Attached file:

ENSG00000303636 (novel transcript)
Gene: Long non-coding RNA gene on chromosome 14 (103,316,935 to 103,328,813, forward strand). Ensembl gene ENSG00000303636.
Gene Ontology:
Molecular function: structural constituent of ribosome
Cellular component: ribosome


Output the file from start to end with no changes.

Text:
ENSG00000303636 (novel transcript)
Gene: Long non-coding RNA gene on chromosome 14 (103,316,935 to 103,328,813, forward strand). Ensembl gene ENSG00000303636.
Gene Ontology:
Molecular function: structural constituent of ribosome
Cellular component: ribosome